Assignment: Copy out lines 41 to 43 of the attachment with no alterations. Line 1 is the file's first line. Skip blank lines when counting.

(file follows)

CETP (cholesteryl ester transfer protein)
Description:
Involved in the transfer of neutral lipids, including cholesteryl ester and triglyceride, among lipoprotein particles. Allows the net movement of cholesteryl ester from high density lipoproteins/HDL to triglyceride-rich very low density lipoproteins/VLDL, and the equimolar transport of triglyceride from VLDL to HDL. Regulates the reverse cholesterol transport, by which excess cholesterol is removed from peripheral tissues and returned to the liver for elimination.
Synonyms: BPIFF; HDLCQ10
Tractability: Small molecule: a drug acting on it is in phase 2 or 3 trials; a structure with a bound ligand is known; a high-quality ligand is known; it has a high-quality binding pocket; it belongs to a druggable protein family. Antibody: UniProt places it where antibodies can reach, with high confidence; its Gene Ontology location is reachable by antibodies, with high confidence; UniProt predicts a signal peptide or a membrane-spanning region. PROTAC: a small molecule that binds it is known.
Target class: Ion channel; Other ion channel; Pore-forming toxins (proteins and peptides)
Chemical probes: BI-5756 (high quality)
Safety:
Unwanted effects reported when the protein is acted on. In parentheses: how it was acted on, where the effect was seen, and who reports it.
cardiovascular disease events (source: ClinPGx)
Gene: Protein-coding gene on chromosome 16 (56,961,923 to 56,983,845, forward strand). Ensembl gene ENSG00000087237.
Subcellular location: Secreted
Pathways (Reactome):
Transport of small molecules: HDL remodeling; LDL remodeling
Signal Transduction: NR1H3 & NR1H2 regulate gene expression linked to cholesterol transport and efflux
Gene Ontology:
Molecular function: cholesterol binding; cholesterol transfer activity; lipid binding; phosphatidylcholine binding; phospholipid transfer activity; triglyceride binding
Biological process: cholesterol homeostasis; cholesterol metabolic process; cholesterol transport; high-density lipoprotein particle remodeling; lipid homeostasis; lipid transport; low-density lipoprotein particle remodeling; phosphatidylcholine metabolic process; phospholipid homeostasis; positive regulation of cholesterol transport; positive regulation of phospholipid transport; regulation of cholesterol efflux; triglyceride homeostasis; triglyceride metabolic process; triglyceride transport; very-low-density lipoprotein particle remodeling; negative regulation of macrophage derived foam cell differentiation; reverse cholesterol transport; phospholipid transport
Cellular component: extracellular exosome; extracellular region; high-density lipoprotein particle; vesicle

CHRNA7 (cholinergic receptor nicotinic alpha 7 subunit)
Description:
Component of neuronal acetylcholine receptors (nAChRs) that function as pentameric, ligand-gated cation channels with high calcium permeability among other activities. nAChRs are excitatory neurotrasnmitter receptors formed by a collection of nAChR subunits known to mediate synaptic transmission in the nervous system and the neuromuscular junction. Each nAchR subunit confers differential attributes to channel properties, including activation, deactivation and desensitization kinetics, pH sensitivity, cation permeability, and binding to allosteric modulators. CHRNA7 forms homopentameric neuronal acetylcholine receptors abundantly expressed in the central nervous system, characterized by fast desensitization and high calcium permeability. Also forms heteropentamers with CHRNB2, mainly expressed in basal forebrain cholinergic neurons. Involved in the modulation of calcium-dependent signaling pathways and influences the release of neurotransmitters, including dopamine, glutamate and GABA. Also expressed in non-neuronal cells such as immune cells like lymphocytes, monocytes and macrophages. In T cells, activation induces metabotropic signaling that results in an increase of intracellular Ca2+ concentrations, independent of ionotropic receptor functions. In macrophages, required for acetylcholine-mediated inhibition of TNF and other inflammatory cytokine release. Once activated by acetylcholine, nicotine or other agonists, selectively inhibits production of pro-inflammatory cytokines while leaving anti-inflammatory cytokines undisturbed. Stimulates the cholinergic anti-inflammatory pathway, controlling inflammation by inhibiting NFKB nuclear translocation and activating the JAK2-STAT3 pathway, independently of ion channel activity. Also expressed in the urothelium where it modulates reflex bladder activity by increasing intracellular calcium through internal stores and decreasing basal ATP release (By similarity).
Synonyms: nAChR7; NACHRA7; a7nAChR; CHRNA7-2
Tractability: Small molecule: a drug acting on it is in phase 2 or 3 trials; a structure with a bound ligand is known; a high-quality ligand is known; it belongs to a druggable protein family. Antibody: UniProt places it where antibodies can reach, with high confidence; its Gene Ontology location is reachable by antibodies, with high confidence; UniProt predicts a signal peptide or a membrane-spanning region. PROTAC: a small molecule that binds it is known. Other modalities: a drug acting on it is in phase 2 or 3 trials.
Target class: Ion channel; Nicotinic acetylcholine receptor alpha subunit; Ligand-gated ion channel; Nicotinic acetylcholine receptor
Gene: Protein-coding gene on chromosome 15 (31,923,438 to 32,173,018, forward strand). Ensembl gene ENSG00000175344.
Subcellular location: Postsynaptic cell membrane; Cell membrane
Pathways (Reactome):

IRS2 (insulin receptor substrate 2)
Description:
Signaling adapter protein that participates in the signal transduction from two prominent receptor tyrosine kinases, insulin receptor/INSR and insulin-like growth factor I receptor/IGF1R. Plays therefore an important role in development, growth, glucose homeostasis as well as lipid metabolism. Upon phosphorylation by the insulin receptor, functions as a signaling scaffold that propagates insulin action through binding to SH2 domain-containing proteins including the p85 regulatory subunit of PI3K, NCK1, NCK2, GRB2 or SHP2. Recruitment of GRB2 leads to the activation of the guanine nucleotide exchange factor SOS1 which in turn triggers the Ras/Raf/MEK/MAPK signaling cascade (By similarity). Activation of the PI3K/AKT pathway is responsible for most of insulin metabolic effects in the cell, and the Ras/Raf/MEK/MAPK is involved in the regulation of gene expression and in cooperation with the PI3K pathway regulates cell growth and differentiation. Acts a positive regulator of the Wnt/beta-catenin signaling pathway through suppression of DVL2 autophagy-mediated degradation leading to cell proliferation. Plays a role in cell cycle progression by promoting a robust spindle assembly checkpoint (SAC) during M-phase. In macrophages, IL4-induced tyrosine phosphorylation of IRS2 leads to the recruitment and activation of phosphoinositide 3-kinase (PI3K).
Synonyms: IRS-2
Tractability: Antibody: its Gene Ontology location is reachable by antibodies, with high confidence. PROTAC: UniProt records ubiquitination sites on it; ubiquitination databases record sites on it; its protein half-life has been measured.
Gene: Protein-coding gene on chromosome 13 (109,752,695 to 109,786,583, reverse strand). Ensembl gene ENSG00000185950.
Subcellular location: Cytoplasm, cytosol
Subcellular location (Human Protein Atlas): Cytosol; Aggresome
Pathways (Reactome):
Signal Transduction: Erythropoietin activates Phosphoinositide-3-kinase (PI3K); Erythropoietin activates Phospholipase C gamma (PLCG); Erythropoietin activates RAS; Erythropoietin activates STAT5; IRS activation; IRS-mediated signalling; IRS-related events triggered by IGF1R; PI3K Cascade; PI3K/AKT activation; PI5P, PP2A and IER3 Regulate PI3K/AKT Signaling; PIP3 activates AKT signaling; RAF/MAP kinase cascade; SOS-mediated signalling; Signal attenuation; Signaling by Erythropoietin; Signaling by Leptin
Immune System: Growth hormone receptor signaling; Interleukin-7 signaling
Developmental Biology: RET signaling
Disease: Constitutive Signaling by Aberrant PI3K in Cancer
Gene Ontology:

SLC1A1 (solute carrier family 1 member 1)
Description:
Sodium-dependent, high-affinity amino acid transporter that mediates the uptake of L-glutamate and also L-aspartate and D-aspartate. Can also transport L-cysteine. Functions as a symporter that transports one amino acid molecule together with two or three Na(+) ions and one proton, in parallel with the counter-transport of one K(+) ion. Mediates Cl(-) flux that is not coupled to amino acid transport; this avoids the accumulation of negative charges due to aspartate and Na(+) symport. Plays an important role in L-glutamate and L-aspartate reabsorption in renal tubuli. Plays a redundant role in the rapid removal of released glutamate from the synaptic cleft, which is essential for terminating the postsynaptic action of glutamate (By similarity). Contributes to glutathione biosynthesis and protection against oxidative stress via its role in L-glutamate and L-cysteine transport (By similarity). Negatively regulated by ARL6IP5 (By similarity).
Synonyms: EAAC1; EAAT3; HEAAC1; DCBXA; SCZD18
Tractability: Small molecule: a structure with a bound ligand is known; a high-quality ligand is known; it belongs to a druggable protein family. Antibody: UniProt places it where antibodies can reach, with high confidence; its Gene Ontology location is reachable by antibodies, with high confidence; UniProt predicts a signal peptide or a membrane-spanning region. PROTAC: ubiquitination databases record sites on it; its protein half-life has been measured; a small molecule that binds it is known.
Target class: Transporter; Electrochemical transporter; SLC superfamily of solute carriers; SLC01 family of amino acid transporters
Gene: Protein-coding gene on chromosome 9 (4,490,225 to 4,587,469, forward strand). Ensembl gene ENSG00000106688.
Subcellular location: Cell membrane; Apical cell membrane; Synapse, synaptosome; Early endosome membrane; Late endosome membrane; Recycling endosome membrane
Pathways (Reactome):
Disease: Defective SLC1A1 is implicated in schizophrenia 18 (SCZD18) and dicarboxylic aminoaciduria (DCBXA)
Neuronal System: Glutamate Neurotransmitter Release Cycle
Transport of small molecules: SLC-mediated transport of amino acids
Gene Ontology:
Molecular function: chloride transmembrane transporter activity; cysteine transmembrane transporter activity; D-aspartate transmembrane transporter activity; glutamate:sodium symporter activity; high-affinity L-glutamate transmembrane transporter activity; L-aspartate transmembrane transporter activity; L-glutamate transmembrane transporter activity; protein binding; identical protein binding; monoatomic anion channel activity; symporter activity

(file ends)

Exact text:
Disease: Constitutive Signaling by Aberrant PI3K in Cancer
Gene Ontology:

SLC1A1 (solute carrier family 1 member 1)